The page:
The seven units explore perspectives of parents and schools, promote an understanding of the needs of students and of special education and behaviour management processes in schools, and teach strategies for successful negotiation. Scenarios will be used to help illustrate the ideas presented.
The online course is offered in two versions:
Professionals, and others who are working with parents, will do assignments at the end of each unit, and submit a final case study, in order to receive a Certificate of Completion.
Parents can choose to take the course for their own information, without submitting assignments or receiving a Certificate of Completion, for a reduced fee.
All participants will have access to a discussion forum where they can ask questions and share ideas.
The course will be moderated by Kate Cressman, and Diane Wagner, Public Policy & Education Consultant at LDAO. Kate is the Community Education and Engagement facilitator with the Integra Program of the Child Development Institute. She provides training and promotes collaboration between schools, students, parents and other helping professionals around children’s mental health and learning.
To learn more about the program and register, click here
We are proud to feature a wonderful children’s book event for Melanie Watt’sBug in a Vacuum this Saturday, September 12, 2pm at the Queensway Indigo. This is a wonderful opportunity for parents and children (ages 4-9) from The Kingsway and South Etobicoke areas to attend a fun event that promotes literacy.
To learn more about Bug in a Vacuum, click on the video below.
About Bug in a Vacuum:
A bug flies through an open door into a house, through a bathroom, across a kitchen and bedroom and into a living room … where its entire life changes with the switch of a button. Sucked into the void of a vacuum bag, this one little bug moves through denial, bargaining, anger, despair and eventually acceptance — the five stages of grief — as it comes to terms with its fate. Will there be a light at the end of the tunnel? Will there be dust bunnies in the void? A funny, suspenseful and poignant look at the travails of a bug trapped in a vacuum.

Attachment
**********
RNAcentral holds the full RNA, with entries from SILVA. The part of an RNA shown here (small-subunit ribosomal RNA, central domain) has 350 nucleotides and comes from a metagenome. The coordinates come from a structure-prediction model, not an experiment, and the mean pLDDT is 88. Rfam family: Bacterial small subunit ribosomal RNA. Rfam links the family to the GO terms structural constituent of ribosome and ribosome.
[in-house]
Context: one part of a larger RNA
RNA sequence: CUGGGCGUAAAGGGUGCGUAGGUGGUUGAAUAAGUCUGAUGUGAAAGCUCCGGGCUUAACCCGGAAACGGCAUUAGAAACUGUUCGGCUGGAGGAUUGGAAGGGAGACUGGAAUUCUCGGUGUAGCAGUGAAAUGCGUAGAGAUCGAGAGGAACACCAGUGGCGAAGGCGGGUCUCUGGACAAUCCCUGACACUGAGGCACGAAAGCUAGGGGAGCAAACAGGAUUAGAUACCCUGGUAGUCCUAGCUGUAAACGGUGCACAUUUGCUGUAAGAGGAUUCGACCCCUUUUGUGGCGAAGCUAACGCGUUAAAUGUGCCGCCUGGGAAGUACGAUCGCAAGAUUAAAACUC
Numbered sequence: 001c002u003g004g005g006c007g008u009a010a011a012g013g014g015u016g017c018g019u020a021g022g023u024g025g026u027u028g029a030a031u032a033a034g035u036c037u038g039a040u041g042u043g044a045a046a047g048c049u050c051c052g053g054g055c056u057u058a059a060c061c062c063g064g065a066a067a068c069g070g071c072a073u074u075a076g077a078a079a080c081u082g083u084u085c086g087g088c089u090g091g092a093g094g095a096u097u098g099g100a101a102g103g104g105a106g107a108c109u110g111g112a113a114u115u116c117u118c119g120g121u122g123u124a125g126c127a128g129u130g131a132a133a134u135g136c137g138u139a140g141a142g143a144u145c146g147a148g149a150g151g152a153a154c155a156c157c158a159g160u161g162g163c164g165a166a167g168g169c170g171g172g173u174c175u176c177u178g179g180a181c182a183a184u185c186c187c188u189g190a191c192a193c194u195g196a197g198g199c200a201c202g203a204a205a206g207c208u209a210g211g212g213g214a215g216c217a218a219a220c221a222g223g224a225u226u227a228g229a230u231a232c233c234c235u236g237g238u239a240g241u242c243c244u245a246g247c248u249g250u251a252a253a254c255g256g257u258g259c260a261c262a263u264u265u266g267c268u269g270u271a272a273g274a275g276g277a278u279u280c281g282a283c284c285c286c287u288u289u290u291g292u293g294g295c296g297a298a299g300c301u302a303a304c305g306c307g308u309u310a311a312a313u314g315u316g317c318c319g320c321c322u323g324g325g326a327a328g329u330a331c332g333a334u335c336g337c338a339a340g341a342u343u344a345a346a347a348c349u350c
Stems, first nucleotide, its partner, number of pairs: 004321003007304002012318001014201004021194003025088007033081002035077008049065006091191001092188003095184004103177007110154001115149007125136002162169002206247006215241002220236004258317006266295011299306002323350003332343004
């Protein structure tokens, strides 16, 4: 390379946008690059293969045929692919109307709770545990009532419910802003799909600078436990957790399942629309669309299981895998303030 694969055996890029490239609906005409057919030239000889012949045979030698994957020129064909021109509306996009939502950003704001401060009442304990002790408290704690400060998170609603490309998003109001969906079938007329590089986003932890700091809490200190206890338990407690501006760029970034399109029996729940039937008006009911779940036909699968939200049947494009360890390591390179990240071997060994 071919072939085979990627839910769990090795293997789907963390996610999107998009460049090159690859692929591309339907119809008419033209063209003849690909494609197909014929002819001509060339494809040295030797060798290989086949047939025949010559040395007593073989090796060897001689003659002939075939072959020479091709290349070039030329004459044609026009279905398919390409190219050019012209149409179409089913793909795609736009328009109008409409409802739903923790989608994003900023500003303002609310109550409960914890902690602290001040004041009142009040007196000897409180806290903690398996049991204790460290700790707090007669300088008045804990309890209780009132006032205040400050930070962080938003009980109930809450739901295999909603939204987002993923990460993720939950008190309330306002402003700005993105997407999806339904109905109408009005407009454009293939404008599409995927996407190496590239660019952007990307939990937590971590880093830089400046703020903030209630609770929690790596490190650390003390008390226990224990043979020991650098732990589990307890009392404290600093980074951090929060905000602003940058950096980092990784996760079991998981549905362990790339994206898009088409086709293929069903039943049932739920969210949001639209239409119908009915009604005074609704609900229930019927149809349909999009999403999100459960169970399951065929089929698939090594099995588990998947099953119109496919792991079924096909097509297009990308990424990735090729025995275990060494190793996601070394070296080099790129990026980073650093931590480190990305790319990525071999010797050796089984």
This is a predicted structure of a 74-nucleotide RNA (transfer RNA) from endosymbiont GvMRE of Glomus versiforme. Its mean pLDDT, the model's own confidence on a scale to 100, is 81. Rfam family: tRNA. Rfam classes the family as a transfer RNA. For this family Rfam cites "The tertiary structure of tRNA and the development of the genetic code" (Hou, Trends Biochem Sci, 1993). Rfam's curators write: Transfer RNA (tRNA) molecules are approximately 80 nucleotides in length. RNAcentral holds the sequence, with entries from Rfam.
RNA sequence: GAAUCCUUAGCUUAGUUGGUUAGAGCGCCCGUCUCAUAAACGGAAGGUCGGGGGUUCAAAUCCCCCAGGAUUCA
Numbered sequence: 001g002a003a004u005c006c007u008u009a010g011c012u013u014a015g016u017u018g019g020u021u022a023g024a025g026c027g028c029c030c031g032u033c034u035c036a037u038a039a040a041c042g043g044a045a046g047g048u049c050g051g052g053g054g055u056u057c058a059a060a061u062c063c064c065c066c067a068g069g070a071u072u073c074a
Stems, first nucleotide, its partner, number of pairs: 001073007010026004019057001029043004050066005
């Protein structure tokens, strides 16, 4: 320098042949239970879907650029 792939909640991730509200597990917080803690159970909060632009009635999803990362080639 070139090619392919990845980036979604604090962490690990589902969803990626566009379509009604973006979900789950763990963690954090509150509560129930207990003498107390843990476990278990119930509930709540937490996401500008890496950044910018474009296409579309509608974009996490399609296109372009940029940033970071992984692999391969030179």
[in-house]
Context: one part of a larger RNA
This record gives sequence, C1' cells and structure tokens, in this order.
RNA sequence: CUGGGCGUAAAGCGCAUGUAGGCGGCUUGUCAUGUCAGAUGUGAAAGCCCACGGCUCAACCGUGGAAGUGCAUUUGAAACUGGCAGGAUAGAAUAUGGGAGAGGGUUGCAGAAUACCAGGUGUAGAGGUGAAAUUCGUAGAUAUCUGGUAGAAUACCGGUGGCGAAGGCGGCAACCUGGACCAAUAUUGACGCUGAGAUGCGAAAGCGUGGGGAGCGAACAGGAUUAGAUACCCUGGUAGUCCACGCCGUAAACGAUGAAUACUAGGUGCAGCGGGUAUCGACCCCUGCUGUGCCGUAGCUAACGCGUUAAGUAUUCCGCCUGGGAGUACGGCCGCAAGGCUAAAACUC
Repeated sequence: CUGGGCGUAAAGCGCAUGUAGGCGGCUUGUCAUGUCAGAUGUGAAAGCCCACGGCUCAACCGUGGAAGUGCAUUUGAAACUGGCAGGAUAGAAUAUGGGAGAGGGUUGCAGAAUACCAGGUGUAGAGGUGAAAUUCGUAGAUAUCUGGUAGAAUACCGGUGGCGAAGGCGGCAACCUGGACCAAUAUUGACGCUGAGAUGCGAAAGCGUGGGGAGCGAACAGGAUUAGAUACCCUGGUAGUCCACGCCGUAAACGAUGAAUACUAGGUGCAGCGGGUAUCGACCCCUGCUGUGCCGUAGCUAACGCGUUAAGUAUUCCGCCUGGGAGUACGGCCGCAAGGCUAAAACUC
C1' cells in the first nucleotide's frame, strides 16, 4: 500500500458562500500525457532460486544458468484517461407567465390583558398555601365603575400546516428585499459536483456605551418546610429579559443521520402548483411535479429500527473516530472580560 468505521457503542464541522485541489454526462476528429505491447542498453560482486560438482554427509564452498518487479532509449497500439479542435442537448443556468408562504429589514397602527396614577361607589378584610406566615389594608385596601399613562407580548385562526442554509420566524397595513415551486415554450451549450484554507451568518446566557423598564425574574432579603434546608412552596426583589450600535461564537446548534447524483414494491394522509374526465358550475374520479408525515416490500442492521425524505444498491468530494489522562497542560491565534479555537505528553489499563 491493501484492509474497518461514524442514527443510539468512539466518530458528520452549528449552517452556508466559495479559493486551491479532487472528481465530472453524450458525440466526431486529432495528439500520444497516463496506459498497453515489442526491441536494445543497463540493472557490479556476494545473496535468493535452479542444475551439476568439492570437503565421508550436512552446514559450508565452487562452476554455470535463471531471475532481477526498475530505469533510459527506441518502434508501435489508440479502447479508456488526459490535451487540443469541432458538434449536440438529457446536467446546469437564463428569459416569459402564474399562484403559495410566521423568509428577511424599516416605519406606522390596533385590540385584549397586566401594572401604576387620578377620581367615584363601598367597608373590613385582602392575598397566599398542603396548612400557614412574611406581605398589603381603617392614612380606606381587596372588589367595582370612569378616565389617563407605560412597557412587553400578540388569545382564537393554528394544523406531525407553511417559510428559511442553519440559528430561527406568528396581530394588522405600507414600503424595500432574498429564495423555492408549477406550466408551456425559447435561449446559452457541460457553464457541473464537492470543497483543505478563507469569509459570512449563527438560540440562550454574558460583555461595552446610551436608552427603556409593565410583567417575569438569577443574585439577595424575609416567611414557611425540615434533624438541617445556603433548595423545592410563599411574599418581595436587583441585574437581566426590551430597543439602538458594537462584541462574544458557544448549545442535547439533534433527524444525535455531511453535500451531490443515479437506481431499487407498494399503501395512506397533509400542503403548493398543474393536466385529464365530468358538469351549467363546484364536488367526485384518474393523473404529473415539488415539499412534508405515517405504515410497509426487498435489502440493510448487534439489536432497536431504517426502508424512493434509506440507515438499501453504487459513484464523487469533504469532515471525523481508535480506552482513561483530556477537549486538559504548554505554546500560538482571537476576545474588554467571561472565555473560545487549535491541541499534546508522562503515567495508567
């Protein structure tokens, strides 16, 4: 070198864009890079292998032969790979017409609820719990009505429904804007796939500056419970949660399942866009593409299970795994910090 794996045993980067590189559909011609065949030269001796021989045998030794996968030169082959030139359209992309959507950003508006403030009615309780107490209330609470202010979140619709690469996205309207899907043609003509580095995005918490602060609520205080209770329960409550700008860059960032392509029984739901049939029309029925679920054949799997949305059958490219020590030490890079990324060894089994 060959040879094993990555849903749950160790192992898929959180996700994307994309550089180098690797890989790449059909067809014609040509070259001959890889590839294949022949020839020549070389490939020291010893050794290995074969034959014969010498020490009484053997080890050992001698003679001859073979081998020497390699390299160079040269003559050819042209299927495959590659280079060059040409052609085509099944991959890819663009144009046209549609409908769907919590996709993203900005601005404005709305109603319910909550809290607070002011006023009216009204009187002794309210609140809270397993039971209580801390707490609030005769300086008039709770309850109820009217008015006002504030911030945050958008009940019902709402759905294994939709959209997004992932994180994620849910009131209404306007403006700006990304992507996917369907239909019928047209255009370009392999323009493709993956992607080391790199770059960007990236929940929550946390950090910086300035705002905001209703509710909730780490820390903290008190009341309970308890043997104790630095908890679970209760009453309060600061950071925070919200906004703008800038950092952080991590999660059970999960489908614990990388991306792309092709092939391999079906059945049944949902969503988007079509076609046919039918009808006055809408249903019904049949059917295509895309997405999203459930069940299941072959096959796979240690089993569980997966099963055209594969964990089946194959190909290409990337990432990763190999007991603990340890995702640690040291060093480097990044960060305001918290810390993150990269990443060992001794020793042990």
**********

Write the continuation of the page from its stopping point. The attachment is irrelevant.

For those of us who aren’t bilingual, teaching French can be tricky, particularly with French Immersion. Fortunately, with the help of educational technology, learning a second language can be fun. Parents and students can use apps to improve on their words, very conjugation and counting.
We’ve reached out to our French tutors to get their feedback on the best apps for children and parents to use. Here are five of their favourites:
1) Learn French by MindSnacks: 9 games designed for essential vocab & conversation skills. The app keeps things interesting with rich and unique games designed to help memorize words, practice verb conjugation, and learn word gender. Plus, native speaker audio clips will help make those tough French pronunciations as breezy as a walk through Paris.
2) Lately Lily: Paris for a Day!: Pack your suitcase, hop on a plane and learn some French in Paris. Includes 4 different activities to learn common words with unique illustrations.
3) Frenchie Teachie: Learn French the fun way: with easy and fun games. More than 230 words and their article in 12 different games.
4) Verb Trainer: Search any verb in French or English, choose a tense and you will get a list of conjugations.
5) Gus on the Go: French for Kids: Join Gus, the friendly owl, as he travels around the world and explores languages. Your child can learn basic vocabulary concepts with interactive visual and auditory lessons on numbers, colors, shapes and more. Each lesson review unlocks an exciting vocabulary game that reinforces what your child has learned.